The Antarctic Sound lies between the very tip of the Antarctica Peninsula and D’Urville, Joinville, and the Dundee Islands. It was named for the ship “Antarctica” in 1903 when the Swedish South Polar Expedition Captained by Carl Larsen explored the area. This area is known as “Iceberg Alley” due to the astonishing assortment of floating ice, both large and small.  The Sound is 30-miles long and is often difficult to navigate due to the amount of ice. This area has a high concentration of Adelie penguins, (~500,000 nesting pairs).

As we approach the base, all the buildings are painted orange and one of the larger buildings has an Argentina flag painted on its roof.  This color-scheme is the norm for any Argentine Base in the Antarctic.  There is very little snow here, but it is very cold and windy, and the base is built on a cobble beach, surrounded by glacial ice and mountains. Also located at this Base is a historic, large rock-hut that was built by a shipwrecked 1903 Expedition Team for survival through the winter – the first people to successfully winter in Antarctica. We arrived at the “Esperanza” Base at ~9am and Expedition Team goes ashore first.   The Base Commander has offered to receive tours of the Base in groups of 20-25. We learned they have a small gift shop and are encouraged to bring money with us. The Expedition Team has us broken into 8 groups and today our group goes last.

Historic Equipment at Esperanza Base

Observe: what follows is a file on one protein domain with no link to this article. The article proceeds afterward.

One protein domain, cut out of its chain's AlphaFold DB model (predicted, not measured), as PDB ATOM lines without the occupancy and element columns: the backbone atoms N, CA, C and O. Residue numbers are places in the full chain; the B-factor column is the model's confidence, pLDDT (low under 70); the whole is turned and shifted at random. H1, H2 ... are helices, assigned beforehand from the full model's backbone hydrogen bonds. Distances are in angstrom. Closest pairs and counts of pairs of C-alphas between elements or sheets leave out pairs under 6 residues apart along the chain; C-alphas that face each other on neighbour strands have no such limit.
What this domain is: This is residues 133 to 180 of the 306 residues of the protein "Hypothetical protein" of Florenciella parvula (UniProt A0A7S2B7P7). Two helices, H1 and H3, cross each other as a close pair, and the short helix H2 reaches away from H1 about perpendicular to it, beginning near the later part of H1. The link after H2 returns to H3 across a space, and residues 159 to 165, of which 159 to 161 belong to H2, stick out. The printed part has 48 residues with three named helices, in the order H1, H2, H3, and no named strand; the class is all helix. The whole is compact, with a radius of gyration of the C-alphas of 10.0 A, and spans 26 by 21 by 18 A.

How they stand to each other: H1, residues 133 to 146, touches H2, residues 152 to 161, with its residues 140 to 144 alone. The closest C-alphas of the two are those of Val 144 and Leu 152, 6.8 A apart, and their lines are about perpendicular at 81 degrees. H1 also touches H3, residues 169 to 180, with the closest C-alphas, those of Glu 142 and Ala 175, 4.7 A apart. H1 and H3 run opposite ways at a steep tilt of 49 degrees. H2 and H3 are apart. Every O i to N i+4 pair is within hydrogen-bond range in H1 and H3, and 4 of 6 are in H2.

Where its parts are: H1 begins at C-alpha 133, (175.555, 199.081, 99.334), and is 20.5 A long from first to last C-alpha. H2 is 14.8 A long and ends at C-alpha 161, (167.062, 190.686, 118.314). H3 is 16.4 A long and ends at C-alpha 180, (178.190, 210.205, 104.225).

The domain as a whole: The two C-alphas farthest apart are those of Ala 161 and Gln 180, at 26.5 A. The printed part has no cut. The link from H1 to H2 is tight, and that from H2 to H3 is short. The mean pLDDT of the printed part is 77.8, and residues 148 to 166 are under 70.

We loaded into the zodiacs at around noon and, as we pulled away from the ship, are surprised by a huge humpback whale surface right behind us, showing us his backside before diving. We arrived at a little dock but leave the zodiac in the shallow water on a rocky slope. We were greeted by a large contingent of gentoo penguins before the Captain of the Base comes to welcome us and take us on a tour. Not only are the buildings painted orange, but all of the Argentinean Antarctic gear is orange, as well. which makes this base different from everyone else.  As we walked up the hill to the base, there were an old set of railroad tracks, old sleds and vehicles from years ago that were used to move supplies up from the coast.  This equipment is now considered part of the museum.  The indoor part of their museum has fossils with leaves imbedded in them, stuffed penguins, equipment from their first hospital in the 60’s-70’s.  It has pictures of other explorers that have made it to this point in Antarctica, including a picture of the 3 Swedes who built and survived in the rock hut in 1903.  Argentina had founded Esperanza as a Base in 1903 and have just celebrated 115 years at this location. There is a small chapel on the Base that has a donated cap from the current Pope. The Base has its own accredited residential Primary and Secondary school which will begin in March and will have 17 students from the 8 families that will be on base for the winter.  There are 2 teachers – a husband wife team. They will teach the Elementary students and then facilitate the Secondary students with classwork delivered online. They have 3 physical classrooms, a chemistry lab, and an indoor gymnasium.  These students will get the same curriculum as all other Argentinian students.  It is the only school in all of the Antarctic Continent.  We then visited the Cafeteria Building where we were served sweet coffee, signed the guest book, and visited the gift shop, (t-shirts, polo shirts, hats, patches and post cards with the seal of the base).  At the conclusion of the tour, we returned to ship for a late lunch. Then, the Captain took us for a sail around Antarctica Sound, which was loaded with a tremendous amount of ice debris in the water, and numerous icebergs.  We soon came across another massive tabular iceberg, bigger than the ship, which has broken off the Weddell ice shelf.